If that proves to be the case, then the Saints defense in 2017 as a whole should see some improvement --- at a key position that's been lacking for quite some time.



Photo courtesy of Michael C. Hebert

The hair is definitely getting a little bit thinner up top, but the signs of any "slowing down" cannot be found anywhere in the person of one Andrew Christopher "Drew" Brees --- who turns 39 next January but still has the energy of one of his three elementary school-age kids at home (probably because he doesn't have a choice).

When describing what Brees has done for the last 11 years since arriving in New Orleans from the San Diego Chargers via Free Agency in the 2006 off-season, their are a few adjectives that can be used such as "great", "superb", and "phenomenal", to name only a few.

But somehow, using the term "G.O.A.T." just seems so much more appropriate. That's an acronym for "the greatest of all time", for those of you older folks who still weren't up to speed on what it actually meant all of this time (the young folks are always quick to come up with catchy stuff like that).

Now about to enter into his 11th season as the Saints starting QB, Brees' accomplishments read like an encyclopedia of accomplishments.

Here's just a few of the most impressive:

  • Super Bowl XLIV MVP (won title)
  • Five 5,000 yard seasons.
  • Eleven straight 4,000 yard seasons and nine straight seasons with over 30 passing touchdowns, both NFL records
  • First QB in league history to throw 40 touchdowns in back-to-back seasons
  • Broke Johnny Unitas’ record for most consecutive games with a touchdown pass (54 consecutive games)
  • Fastest quarterback to reach 40,000, 50,000, and 60,000 career yards passing
  • NFL’s all-time leader in completion percentage (66.64%)
  • 128 wins overall (101 regular season and 6 Playoff wins with New Orleans)
  • 452 touchdown passes
  • 63,894 career passing yards (15 NFL seasons)
  • Currently ranks 3rd in career passing yards, pass completions, pass attempts, and touchdown passes behind Brett Favre and Peyton Manning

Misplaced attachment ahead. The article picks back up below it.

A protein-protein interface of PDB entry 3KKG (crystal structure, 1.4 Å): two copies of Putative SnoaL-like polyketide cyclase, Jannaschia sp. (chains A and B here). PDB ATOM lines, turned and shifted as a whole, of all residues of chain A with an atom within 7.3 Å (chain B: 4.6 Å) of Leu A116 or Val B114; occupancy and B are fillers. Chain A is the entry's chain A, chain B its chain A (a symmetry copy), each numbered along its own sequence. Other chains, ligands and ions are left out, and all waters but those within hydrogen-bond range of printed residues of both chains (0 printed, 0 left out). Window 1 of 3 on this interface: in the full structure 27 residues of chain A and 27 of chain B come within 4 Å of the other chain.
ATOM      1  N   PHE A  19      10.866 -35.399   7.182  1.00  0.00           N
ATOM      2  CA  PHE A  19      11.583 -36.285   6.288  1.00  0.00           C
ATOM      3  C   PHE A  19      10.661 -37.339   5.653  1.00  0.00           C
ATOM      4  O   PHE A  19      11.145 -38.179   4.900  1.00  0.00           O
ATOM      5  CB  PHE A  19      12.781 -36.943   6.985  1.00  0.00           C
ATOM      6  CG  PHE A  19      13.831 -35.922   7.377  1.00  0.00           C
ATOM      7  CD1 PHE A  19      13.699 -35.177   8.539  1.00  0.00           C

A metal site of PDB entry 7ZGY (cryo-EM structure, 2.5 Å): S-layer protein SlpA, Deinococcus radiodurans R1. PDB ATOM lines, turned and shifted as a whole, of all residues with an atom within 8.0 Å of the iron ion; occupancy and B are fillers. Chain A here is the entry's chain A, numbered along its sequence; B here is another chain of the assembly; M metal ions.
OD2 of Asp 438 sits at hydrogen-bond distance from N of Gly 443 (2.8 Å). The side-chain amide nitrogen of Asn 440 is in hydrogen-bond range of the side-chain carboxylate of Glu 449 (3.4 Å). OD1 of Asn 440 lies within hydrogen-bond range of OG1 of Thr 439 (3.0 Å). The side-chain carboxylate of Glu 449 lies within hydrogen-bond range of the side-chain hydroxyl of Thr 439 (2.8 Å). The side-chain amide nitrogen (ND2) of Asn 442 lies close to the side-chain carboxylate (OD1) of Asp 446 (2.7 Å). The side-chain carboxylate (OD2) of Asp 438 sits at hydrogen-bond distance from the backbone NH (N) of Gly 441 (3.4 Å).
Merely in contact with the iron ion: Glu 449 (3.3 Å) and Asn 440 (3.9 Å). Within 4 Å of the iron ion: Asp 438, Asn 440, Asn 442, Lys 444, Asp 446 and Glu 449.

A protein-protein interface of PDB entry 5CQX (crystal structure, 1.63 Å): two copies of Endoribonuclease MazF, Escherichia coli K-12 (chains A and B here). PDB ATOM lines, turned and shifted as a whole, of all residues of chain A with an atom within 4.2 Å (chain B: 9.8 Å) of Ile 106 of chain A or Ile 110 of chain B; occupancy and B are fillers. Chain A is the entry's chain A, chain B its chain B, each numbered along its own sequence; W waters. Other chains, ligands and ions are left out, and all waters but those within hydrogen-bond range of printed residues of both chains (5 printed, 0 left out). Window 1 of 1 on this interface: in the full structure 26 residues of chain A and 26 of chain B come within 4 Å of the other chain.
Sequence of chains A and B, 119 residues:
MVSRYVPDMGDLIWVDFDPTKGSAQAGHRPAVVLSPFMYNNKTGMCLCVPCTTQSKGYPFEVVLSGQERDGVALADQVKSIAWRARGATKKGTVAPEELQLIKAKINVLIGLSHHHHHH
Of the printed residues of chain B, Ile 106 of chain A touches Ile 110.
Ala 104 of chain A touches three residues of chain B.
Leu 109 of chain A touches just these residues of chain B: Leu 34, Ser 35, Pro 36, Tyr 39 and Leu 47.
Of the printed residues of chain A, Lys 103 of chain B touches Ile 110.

And considering the phenomenal amount of effort that Brees puts into staying at the very peak of physical conditioning, there's no reason to think that he couldn't actually play well into his early 40's (42? 43, even?) if he wants to.

But Brees' motivation for playing still even up to this point, is simple: he wants to win another Super Bowl before he retires.

Photo courtesy of USA TODAY Sports

It's the team's primary goal to accommodate him, which is exactly why this upcoming 2017 season is so critical.

Brees is in the final year of his final contract with the team, and they have to show enough potential and promise this year (in other words, at least make the Playoffs) in order to convince Brees to stick around for "one last run" in what will likely be the final contract of his future first-ballot Hall of Fame career.

Otherwise, even though Brees has said repeatedly that he wants to finish his career in NOLA, you can bet that a handful of teams will put a "full-court press" on convincing him to seek a Super Bowl opportunity elsewhere, in 2018 and beyond.



Marcus Williams - Ballhawk

Photo courtesy of Michael C. Hebert

Perhaps more importantly than ANY one thing that the Saints have done this off-season, is to supplement the overall depth of their defensive secondary --- which without much doubt was likely the team's glaring #1 "weakness", heading into the 2017 calendar year.

The Saints could "potentially" have one of the very best secondaries in the NFL now, with the addition of "ball hawk" and hard-hitting free safety Marcus Williams for the Saints' 3-safety scheme (in place of the departed and controversial Jairus Byrd), along with 'lockdown' rookie CB Marshon Lattimore.

Even if Williams and Lattimore don't make as much of an "immediate impact" as is hoped, what they do provide over anything else is such much-needed DEPTH and talent to the secondary.

When you factor in returning starting outside boundary CB's Delvin Breaux and P.J. Williams from season-ending injuries last year at those positions, you suddenly have a secondary that from the starters down to the 3rd string guys, is as deep as its EVER been.

As the old saying goes: "health makes wealth".

Photo courtesy of Michael C. Hebert

Even if the play of the linebacker corps --- which also looks to be improved despite not having a true "star" player -- turns out to be a weak link again as it has been for the past few years, if the play at cornerback is even slightly better it was last year, then this Saints defense could be very much improved.